By Ryan Collins

In recent years, one could be forgiven for believing the perpetually risk-averse Hollywood had finally gone out on a limb. They’ve given us films with lovesick robots, lovesick zombies, silent films, black and white films, films with no dialogue and just Robert Redford on a boat, clones of Tom Cruise and even Matt Damon in space fighting for, well, universal healthcare. Just this week saw Bradley Cooper as a talking raccoon space pirate and his buddy, a giant tree, storm through the box office and rake in the cash.

This risk aversion has its limits, of course. Talking trees are one thing, but a female lead wearing a superhero costume? Let’s not get too carried away! In an interview with Comic Book Resources, Marvel Studios’ President Kevin Feige recently joined the [not-so-]exclusive club of top film industry executives who will most certainly make a superheroine-led film in the [not-so] near future—or whenever they can fit it in to their schedule. “It can certainly be done,” he said, speaking of making a female-led blockbuster. “I hope we do it sooner rather than later. But we find ourselves in the very strange position of managing more franchises than most people have…but [it] is a challenging thing.” To be fair, Feige also mentions in the interview how dumb it is to suggest the world isn’t ready for lady superheroes—pointing to Katniss, Ripley and the like as prime examples.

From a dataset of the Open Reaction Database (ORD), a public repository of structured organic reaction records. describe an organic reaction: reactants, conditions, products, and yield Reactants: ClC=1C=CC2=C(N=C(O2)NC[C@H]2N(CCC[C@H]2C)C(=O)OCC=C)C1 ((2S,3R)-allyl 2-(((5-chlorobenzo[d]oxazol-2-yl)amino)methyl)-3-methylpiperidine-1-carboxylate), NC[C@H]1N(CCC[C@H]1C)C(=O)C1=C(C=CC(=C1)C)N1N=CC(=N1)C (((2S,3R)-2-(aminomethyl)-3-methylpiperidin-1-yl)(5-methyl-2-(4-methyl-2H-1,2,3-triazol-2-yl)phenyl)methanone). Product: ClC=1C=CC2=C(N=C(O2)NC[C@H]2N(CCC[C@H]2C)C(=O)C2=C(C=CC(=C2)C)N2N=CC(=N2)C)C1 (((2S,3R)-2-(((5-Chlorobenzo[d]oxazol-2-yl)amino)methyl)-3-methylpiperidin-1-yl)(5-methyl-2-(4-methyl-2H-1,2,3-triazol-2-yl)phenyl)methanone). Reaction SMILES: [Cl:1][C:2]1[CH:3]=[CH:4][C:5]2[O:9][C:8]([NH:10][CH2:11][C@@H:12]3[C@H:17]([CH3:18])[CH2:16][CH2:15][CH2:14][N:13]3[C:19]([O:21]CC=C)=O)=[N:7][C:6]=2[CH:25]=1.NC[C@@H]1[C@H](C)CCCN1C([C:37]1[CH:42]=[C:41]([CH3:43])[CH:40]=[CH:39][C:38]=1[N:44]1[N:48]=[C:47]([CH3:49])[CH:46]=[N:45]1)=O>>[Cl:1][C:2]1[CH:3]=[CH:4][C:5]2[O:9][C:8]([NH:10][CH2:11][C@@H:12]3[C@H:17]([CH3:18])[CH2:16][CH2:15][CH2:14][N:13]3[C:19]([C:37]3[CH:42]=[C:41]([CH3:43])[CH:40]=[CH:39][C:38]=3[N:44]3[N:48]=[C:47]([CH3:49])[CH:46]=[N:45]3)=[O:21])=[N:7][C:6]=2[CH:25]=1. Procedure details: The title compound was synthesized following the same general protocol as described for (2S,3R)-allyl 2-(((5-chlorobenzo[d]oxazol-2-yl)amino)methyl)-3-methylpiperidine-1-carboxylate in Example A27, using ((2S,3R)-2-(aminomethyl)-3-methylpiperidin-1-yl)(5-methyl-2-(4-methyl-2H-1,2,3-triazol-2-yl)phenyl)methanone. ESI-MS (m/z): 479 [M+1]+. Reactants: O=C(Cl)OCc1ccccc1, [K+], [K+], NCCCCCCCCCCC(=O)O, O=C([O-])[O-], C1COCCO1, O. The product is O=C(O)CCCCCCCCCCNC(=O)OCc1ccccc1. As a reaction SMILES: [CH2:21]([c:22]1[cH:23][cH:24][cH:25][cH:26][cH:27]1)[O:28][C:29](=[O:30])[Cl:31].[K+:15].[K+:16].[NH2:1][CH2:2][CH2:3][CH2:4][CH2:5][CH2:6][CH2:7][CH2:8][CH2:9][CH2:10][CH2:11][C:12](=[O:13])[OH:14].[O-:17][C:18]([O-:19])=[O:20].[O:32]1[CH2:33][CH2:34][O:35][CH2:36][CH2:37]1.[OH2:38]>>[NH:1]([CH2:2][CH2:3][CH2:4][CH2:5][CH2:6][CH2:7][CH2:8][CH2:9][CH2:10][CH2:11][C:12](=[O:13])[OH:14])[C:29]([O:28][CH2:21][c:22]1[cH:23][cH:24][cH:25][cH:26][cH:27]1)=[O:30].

But how hard can it be for the film industry to imagine super ladies in rad costumes punching things? There does appear to be some hope. Last week at San Diego Comic Con, Zach Snyder revealed the first images of Gal Gadot in all her Wonder Woman finery from his upcoming Batman v Superman: Dawn of Justice, and the crowd went wild! Well, that is until someone noticed she wasn’t wearing blue underwear. Then, rage ensued. Also, Marvel (the comics this time) announced Thor Odinson would now temporarily be Thor Odindaughter in upcoming storylines. Generally speaking, the fans—a picky, vocal crowd—have responded positively, which could mean comic fans are more open to new things than the industry gives them credit or it could mean they’re okay with women in tights so long as they’re on the pages of a magazine.

While this may show the average yahoo like me the moviegoing public is ready and raring for a female superwoman to fly onto the screen, the folks with the money and the cameras still see women superheroes as a swimming pool they’re not sure if they should jump in or just creep in slowly down the ladder, wincing every inch. Until they make up their minds, it looks like we’ll just have to go on casting imaginary comic book movies on our blogs. The Impression thought we’d take a moment to do just that and cast our own team-up of fashionable superwomen—magazine pages notwithstanding.


Ms. Marvel Candice Swanepoel

Ms. Marvel | Candice Swanepoel


Elektra Adriana Lima

Elektra | Adriana Lima


Psylocke Karlie Kloss

Psylocke | Karlie Kloss


Rogue Edita Vilkeviciute

Rogue | Edita Vilkeviciute


Black Canary Doutzen Kroes

Black Canary | Doutzen Kroes


Storm Joan Smalls

Storm | Joan Smalls


Namora Maryna Linchuk

Namora | Maryna Linchuk


Thor Juliana Schurig

Thor | Juliana Schurig


Black Widow Sasha Pivovarova

Black Widow | Sasha Pivovarova


Wonder Woman Isabeli Fontana

Wonder Woman | Isabeli Fontana


 

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